Roman Catholics commemorate Epiphany as the coming of the Wisemen or Magi. Greek Orthodox churches also celebrate on Epiphany the baptism of Jesus at age 30 and His first miracle at the wedding at Cana when He turned water into wine. In both traditions the idea is the same: the revelation of Christ to the world -- whether as an infant or as a 30-year-old. On the Feast of the Epiphany, priests traditionally bless water, frankincense, gold, myrrh and chalk – which is used to write over doorways Christus mansionem benedicat, Latin for "may Christ bless the house." During the Middle Ages, back before calendars were common, the priest would announce on Epiphany that year’s date for Easter, Ash Wednesday, Ascension Day, Pentecost, and the First Sunday of Advent for the new year. Russian Orthodox and many other eastern churches call the day “the Feast of Theophany.” The earliest reference to Epiphany is a remark by St. Clement of Alexandria who lived between A.D. 150 and 210. The feast was also mentioned by Ammianus Marcellinus in A.D. 361.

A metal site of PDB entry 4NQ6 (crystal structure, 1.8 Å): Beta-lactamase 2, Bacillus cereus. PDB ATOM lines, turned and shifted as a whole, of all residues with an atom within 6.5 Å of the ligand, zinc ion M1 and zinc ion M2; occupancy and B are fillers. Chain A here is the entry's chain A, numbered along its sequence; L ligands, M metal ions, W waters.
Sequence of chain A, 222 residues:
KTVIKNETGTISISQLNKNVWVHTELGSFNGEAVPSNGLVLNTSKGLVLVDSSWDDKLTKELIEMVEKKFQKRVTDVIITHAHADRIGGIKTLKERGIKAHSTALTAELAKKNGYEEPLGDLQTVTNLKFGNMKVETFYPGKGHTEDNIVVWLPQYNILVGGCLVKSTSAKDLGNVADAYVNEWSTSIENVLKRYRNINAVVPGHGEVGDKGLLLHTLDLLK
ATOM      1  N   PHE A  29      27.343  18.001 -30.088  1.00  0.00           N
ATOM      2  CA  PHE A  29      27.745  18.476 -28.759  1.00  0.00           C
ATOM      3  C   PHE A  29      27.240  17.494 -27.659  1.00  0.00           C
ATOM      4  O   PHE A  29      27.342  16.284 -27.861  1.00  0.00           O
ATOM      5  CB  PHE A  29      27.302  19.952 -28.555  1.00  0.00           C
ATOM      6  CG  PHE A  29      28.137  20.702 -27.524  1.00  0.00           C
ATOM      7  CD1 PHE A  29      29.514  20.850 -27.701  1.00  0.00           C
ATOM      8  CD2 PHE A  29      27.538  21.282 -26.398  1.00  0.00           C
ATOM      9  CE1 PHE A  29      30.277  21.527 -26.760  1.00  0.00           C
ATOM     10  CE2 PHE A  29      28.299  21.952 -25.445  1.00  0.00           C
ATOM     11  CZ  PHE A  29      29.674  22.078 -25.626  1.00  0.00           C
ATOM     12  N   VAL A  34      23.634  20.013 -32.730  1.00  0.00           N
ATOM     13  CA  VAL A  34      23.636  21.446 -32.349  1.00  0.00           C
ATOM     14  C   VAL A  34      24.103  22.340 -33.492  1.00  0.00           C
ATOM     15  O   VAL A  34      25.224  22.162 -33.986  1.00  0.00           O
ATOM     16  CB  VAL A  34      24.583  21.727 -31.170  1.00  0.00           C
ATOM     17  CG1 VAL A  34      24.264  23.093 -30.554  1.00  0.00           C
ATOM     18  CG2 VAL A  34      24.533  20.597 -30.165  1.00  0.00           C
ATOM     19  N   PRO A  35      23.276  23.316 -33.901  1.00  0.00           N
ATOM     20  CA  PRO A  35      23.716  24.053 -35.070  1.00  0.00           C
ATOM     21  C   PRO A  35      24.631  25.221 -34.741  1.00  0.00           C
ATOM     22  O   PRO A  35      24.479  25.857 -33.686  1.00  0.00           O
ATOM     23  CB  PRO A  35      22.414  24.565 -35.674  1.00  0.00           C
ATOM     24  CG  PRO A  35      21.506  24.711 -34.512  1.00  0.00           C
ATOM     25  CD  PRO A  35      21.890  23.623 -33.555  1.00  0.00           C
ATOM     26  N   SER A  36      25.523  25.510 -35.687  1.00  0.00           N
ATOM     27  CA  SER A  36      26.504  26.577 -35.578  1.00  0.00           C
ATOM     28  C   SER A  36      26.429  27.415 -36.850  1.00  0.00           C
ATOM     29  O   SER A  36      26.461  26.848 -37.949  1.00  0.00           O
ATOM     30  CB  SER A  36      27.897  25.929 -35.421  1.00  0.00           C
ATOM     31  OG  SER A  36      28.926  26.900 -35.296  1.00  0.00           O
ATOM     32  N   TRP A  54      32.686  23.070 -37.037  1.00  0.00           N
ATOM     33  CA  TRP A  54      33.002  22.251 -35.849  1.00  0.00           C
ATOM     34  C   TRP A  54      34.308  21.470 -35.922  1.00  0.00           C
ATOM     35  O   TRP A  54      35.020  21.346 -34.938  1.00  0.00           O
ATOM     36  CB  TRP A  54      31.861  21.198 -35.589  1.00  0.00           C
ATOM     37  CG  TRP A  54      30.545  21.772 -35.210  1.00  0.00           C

On the Twelfth Day …»